One venture is about to fold. The other can safely quit its day job and start entrepreneuring full time without having to worry about starving in the immediate future.
I started it three years ago with a single web page and an email-me-when-it's-ready form. I barely got enough emails (50-60) in the first couple months to justify moving forward. But I did, with three designs and a simple design-by-form interface. Fast forward to today and I have dozens of templates and a custom drag and drop interface done in canvas. I have a pretty good conversion rate given that I only get ~90 uniques per day.
If it looks inspiring, keep in mind that:
1) It's revenue, not profit.
2) PostJobFree took about 4 years part-time + 2 years full-time.
3) I'm not doing it alone.
4) I still would be better off financially if I just worked as a programmer for hire.
Startups are tough.
I am curious, on how are you posting the jobs? Have you made an agreement with these websites, are they willing to provide an API at some cost? Or, simply, pretending being a human and submitting form POST requests?
Great job on the service, not only it looks promising, but is essentially improving lives of many people.
It's written in Python. Hosting costs about $700/month on Google App Engine. It doesn't cover our costs yet, but it's growing. Hardest challenge so far has been to find ways to let the world know about it.
App Engine has it's disadvantages as well. At one point I used typhoonae (open source framework that let's you run you GAE apps on EC2) and was about to switch, and then decided against it.
I expect the cost per user to go down as the percent of paying to trial users goes up. Trial users stay for 30 days, and then most of them stop. But paying users continue using it much longer. Also, there is a lot of room for optimization, which I'll get around to doing later, once the key features are in place.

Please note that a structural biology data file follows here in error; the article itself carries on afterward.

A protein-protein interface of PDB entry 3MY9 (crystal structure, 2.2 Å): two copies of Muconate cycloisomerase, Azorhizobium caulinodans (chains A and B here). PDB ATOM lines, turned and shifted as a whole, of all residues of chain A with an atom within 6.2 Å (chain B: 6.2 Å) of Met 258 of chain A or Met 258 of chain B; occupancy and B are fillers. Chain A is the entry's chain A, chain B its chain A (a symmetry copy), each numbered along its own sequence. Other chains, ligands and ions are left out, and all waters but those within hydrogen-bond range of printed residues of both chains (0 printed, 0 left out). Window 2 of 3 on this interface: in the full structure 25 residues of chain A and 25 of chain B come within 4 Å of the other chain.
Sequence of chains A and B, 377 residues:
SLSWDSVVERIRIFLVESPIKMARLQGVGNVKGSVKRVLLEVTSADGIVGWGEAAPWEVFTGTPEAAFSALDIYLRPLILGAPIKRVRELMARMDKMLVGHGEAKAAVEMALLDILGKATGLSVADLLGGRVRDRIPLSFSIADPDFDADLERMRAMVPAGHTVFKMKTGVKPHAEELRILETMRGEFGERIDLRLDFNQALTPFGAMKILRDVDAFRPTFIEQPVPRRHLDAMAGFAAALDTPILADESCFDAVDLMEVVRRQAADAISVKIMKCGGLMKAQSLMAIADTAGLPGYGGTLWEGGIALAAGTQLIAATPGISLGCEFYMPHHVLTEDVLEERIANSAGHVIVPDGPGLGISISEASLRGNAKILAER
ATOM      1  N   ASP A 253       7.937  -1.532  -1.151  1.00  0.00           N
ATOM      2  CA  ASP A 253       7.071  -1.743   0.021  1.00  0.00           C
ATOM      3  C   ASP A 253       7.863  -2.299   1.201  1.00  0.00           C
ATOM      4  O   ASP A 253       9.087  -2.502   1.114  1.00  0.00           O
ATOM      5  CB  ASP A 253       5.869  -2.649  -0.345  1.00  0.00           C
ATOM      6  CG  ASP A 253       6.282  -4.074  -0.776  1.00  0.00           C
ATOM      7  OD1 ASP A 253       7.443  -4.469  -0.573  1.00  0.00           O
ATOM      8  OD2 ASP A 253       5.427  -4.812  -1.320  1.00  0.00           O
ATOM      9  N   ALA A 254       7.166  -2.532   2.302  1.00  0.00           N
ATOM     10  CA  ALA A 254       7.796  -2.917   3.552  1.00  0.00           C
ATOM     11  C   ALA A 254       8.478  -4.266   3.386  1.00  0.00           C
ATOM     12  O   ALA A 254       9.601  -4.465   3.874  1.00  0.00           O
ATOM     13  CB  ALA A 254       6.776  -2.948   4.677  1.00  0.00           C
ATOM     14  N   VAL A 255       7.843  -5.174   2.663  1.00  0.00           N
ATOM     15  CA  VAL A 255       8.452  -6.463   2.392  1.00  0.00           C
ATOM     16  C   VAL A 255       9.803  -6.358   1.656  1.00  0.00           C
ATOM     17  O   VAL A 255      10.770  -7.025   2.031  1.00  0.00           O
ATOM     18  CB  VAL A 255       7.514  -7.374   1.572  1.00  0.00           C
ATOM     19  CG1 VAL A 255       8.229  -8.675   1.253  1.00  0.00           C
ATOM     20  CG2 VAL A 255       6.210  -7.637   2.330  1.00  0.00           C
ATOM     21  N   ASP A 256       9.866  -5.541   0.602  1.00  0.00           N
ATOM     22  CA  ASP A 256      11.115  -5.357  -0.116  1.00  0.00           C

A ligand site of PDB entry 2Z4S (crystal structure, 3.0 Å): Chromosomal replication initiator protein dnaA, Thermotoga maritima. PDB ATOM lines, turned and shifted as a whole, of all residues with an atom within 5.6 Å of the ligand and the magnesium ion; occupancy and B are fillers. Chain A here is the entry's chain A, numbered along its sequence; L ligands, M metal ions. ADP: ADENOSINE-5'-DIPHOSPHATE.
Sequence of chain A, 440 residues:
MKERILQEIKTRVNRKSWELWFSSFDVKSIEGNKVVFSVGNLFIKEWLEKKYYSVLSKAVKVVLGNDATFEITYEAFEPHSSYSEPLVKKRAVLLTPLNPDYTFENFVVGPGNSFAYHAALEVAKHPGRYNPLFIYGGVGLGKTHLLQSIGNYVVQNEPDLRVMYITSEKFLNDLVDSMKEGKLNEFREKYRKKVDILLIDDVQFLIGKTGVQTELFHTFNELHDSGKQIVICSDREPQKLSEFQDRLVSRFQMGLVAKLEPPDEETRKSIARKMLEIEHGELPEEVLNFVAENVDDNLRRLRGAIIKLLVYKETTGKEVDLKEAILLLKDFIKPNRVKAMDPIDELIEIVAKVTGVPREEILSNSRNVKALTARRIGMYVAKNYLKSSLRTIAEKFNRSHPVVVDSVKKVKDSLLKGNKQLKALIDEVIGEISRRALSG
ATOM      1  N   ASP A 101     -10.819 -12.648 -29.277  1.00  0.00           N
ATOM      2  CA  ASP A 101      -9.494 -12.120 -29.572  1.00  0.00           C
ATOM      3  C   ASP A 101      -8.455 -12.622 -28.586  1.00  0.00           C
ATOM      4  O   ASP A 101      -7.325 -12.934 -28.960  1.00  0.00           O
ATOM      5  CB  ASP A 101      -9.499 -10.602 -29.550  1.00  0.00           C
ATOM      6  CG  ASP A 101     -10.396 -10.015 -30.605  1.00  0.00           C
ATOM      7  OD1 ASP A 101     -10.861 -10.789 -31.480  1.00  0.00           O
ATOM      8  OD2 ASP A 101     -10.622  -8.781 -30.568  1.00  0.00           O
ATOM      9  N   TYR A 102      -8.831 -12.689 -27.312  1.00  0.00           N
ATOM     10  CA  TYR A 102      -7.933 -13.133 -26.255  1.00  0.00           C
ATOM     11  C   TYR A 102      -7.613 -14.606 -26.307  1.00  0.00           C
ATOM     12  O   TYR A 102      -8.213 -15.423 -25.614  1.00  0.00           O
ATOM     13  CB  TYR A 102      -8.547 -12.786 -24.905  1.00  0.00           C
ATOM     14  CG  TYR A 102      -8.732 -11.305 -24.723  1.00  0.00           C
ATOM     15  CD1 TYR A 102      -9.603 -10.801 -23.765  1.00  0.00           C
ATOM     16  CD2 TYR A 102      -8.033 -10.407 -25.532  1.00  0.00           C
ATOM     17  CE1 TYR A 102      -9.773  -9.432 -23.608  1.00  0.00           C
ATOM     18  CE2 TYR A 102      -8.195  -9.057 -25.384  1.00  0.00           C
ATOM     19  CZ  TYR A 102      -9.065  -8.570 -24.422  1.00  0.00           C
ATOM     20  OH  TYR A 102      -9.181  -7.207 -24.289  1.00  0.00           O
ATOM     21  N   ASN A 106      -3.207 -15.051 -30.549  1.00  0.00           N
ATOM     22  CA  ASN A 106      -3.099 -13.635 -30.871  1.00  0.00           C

- Instead of storing an array in the database directly, store it as a json string. storing an array uses a DB write for every array element.
- Don't index things if you can get away with it (indexing doubles writes).
In my case I was using about 600 writes for every user action when I only needed two. This may be common knowledge, but I was pretty surprised that storing arrays was costing me so much.
Also storing objects that don't need indexes as pickled blobs in a parent model helps a lot. The advantage over JSON is that you don't need extra code to parse, (de)serialized and validate the object.
it is making absolutely zero money (yet), but the engagement on the site is INSANE. also, the site itself, and the people who come to it (and email/tweet/blog/instagram/vine/smoke signals/carrier pigeon/etc about it) are passionate and willing to support craft beer.
besides the benefit of interacting with super cool, kick-ass people who love craft beer, i've also been in touch with some breweries who are wanting to partner on a multitude of things, and i've been invited to come brew a batch at a few of them, with the head brewers!
so to summarize:
• making no money on this side project.
• not losing any money on this side project.
• over 75 million hits since launch, over 1 million people and over 50 million suggestions every month.
• fuckloads of fun interacting with the craft beer lovers and the craft beer world.
• the amount of engagement the site has will help support the next phase which will make money :)
you have broken the system and you should be rewarded for such a thing… go drink a good craft beer and celebrate!